When then Labor finance minister Penny Wong announced funding cuts for the bureaucracy in the 2013 budget, she said the focus would be on EL officers and senior executives.
Forced exits continued under prime minister Tony Abbott, after Mr Shepherd's commission found seven in eight APS supervisors were not busy enough.
The same review found one in four EL officers had no direct reports. However, it acknowledged this was justified in some instances, where EL staff were hired as specialists rather than supervisors.
A 2011 review of the SES, led by former departmental secretary Roger Beale, noted it had grown by more than 50 per cent in the seven years from 2003, and recommended stronger guidelines for senior executives' work-level standards.
The 2016-17 State of the Service report found 42 per cent of EL1 officers, and 15 per cent of EL2s, had no staff reporting directly to them.
Across the rest of the APS, workers are getting older and there are still more men at the higher levels.
The average age of a public servant is 43.6, but Canberra-based bureaucrats are slightly younger at 41.9, driven by the annual influx of graduates.
The number of public servants in Canberra has declined faster than in other locations.
In 2018, there were 186 more men than women in all three bands of the SES, despite only eight more men than women classed as graduates in the same year.
In the same year, 983 graduates started with the public service, down from more than 1400 graduates the year before.
The public service has taken on more than 1000 graduates every year since 2005, when 983 graduates also joined the ranks, the annual statistical bulletin shows.
The Australian Public Service Commission said the December figures may exclude some graduates who had finished their program and did not include graduates who were not classified as such.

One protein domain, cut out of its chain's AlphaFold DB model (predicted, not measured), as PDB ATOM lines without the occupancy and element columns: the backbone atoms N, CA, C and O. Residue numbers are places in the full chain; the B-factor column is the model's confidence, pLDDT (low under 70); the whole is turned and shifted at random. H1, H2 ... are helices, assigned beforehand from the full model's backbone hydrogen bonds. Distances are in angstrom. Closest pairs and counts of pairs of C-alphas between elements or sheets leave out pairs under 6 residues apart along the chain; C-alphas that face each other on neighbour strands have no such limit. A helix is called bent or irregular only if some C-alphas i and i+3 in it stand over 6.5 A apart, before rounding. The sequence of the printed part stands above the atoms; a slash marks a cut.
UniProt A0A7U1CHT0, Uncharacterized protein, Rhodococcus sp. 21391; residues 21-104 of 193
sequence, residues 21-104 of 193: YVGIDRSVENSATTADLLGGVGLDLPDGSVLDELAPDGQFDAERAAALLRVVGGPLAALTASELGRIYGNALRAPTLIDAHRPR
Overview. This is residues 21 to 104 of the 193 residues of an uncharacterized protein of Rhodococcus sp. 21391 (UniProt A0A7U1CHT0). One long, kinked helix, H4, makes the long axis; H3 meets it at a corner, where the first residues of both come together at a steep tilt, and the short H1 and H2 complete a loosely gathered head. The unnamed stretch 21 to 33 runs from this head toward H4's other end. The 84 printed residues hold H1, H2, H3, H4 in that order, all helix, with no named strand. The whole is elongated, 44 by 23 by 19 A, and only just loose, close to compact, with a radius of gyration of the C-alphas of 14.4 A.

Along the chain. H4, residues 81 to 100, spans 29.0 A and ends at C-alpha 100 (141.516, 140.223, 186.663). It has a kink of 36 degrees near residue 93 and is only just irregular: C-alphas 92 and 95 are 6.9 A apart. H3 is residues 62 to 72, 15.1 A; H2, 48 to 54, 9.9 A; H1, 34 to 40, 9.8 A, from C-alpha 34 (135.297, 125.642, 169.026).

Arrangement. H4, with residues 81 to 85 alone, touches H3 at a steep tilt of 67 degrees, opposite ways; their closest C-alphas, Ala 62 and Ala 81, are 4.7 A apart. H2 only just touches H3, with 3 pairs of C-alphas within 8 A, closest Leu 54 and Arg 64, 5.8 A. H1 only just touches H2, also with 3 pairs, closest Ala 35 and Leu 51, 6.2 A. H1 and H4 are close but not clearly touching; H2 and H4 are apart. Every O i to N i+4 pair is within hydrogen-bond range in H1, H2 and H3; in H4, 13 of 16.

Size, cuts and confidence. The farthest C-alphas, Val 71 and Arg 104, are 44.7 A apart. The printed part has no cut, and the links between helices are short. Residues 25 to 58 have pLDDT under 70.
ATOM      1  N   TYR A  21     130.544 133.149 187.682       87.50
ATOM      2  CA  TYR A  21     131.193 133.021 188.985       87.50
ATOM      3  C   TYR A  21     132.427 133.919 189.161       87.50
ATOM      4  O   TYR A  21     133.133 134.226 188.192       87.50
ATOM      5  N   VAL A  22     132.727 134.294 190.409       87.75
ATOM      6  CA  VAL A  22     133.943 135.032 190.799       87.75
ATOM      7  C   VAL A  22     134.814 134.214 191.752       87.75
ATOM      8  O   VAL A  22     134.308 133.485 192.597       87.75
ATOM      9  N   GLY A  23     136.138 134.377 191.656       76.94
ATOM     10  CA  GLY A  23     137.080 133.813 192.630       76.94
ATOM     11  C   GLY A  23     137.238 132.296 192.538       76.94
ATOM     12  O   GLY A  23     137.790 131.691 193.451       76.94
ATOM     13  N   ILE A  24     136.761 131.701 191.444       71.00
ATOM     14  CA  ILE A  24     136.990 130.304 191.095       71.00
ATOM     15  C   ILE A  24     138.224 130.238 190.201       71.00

The Tax Office and the Department of Agriculture do not use the graduate training classification, the commission said.
A spokeswoman for the Tax Office said the agency took on 215 graduates as part of the 2018 intake program, 20 of whom were based in Canberra.
People who join the Tax Office have been classified as APS3 since 2014 rather than GAA, which is the graduate classification, the spokeswoman said.
An Agriculture Department spokesman said 37 graduates joined the department's ranks for the Canberra-based program in 2018, down from 76 graduates in 2017.
Agriculture graduates have been classified as APS3 employees for more than 10 years.
The way graduates are classified does not account for the reduction in graduate numbers in the statistical bulletin between 2018 and previous years.
The number of employees starting in low classifications has also fallen. Just over 1000 people joined the public service at APS1 in 2006, while only 40 new employees started at the same level in 2018.
The number of new employees starting at APS2 has also fallen in the same period. Down from a peak of 1388 in 2005, 330 new employees started at level 2 in 2018.
The fall in lower classification jobs in the public service has largely been driven by increased automation.
The interim report of the Thodey review found 40 per cent of time currently spent on tasks by the APS involved processes that were at risk of automation.
Ms Kostyrko said entry-level roles had become expendable and departments preferred to use temporary staff when they needed work done at that level.
"Entry-level APS3 jobs are virtually extinct now," she said.
Graduates, who expect to rise departmental ranks quickly, were harder to retain when kept at lower classifications, so it was easier to use labour hire and contractors to fill lower classifications, Ms Kostyrko said.
Questions were referred to the assistant minister for the public service, Greg Hunt, who did not respond.